Royal Wolverhampton Hospitals NHS Trust has been found to be in breach of the Data Protection Act by the Information Commissioner's Office (ICO) after the loss of over 100 patient records.

A CD, which contained scans of 112 patient records from the Intensive Care Unit of New Cross Hospital's Heart and Lung Unit, was discovered at a bus stop near the hospital and was unencrypted with no password protection.

Investigations by the Trust and the ICO were unable to ascertain exactly why or how the CD was ever made, although it was established that there were areas of weakness in the Trust's data protection procedures. This included a lack of timeliness in recalling patients' charts that had been released to consultants.

Mick Gorrill, head of enforcement at the ICO, said: “The fact that this information was several years old is of no consequence – patients' personal data should always be handled in accordance with the Data Protection Act. I am pleased that the Trust has agreed to take remedial steps to ensure such an incident does not happen again.”

The Trust has agreed to sign a formal undertaking outlining that it will now process personal information in line with the act. The Trust will implement a number of security measures to protect personal information more effectively. These include ensuring that patient charts released to consultants are signed for on receipt and chased for return after just one week. Compliance with the Trust's policies on data protection and records management will also be regularly monitored.

Kevin Bocek, director of product marketing at IronKey, said: “This is just another incident and it continues to happen at NHS Trusts. There is no new news in the NHS and with 112 patients on the CD, it is not as many as Zurich but this could be more significant.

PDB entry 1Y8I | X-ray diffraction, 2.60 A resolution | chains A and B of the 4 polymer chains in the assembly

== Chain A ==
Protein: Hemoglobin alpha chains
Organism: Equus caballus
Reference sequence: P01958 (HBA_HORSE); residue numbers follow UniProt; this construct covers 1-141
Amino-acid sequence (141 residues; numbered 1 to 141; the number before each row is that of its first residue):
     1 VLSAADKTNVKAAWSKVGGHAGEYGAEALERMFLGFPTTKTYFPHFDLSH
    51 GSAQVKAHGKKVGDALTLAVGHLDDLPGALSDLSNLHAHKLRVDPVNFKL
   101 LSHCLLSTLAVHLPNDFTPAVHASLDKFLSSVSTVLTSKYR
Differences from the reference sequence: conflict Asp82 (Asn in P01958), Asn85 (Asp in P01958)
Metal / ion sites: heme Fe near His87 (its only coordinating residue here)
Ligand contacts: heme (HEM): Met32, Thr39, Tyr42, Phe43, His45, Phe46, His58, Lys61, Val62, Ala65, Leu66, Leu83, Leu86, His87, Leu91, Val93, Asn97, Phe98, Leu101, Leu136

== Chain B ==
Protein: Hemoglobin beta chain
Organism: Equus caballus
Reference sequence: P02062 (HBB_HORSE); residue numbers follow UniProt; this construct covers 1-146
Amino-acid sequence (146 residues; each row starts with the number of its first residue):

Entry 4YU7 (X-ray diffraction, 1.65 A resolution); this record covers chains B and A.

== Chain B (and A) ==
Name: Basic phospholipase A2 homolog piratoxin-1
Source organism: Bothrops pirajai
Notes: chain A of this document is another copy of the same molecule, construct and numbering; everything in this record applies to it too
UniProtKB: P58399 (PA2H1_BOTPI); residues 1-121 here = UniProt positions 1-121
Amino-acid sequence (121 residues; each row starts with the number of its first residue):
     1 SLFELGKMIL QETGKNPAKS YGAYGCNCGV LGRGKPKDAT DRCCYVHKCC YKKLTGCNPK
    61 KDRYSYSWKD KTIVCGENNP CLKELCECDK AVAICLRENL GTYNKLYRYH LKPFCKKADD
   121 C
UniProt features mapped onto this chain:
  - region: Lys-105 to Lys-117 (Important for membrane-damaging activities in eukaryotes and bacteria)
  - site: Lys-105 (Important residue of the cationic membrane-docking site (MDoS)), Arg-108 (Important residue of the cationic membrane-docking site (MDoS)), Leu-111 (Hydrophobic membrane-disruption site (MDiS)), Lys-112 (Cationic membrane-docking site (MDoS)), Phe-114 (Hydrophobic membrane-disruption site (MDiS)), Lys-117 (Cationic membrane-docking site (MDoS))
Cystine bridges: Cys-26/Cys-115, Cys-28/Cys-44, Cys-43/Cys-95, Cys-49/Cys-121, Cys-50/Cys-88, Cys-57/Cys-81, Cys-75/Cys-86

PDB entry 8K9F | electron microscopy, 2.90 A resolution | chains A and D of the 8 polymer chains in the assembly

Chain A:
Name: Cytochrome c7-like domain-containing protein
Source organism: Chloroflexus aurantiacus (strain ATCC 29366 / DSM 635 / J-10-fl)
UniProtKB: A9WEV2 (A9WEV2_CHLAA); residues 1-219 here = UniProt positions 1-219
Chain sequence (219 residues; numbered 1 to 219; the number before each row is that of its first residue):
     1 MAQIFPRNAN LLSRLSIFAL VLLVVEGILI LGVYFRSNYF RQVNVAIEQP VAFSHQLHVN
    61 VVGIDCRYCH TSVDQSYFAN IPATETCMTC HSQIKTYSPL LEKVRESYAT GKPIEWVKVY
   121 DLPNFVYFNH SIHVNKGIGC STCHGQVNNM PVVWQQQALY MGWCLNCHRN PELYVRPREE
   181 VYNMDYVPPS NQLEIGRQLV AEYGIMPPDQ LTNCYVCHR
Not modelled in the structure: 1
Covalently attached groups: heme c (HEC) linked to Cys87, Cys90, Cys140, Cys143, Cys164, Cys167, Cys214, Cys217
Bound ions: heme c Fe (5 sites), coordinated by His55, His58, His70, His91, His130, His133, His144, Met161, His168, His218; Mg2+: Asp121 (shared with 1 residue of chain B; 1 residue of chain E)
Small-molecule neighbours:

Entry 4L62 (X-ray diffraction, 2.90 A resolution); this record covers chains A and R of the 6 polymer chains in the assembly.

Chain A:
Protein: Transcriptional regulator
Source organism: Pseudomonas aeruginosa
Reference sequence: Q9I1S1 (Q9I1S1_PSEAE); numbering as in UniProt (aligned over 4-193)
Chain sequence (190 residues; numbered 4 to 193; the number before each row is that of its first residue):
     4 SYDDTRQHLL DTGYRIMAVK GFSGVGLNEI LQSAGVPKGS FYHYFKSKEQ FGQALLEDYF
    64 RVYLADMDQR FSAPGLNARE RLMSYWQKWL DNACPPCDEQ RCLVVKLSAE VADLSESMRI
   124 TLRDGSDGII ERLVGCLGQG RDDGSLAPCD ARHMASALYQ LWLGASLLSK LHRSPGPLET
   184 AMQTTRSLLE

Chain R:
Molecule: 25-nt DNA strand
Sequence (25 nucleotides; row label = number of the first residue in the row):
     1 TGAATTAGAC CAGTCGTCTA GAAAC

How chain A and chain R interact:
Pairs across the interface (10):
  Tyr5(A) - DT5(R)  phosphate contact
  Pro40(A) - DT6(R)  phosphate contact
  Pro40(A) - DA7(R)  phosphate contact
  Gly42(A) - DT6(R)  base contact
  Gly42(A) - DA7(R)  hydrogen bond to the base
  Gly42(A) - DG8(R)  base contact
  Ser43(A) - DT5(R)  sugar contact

“For those affected it is pretty significant, why was it not protected and destroyed? This is what the ICO wants to bring to light, if anything can happen then destruction is a good point. This is just another example of where IT managers could make it easy for themselves to protect data, something that the business needs to highlight.”

Dave Everitt, general manager of EMEA for Absolute Software, said: “It is a case of more records missing again, with no encryption and no password protection, If you put the processes in place then users need to be able to protect themselves. It is all about having multi-level security protections to protect customer data.”

Mark Fullbrook, UK and Ireland director at Cyber-Ark, said: “What's particularly disappointing in this case is that, with so many better-enabled devices and means of storing information, should this highly sensitive information have really been held and transported by CD? The Trust couldn't even explain how and why an unprotected CD with patient records was produced in the first place.

“It's quite clear that better controls and policies need to be enforced here. If data needs to be moved, then technology, such as some form of Governed File Transfer solution – which brings together strong encryption, authentication and monitoring, whilst ensuring data arrives on time – must be deployed in order to prevent such incidents in future.”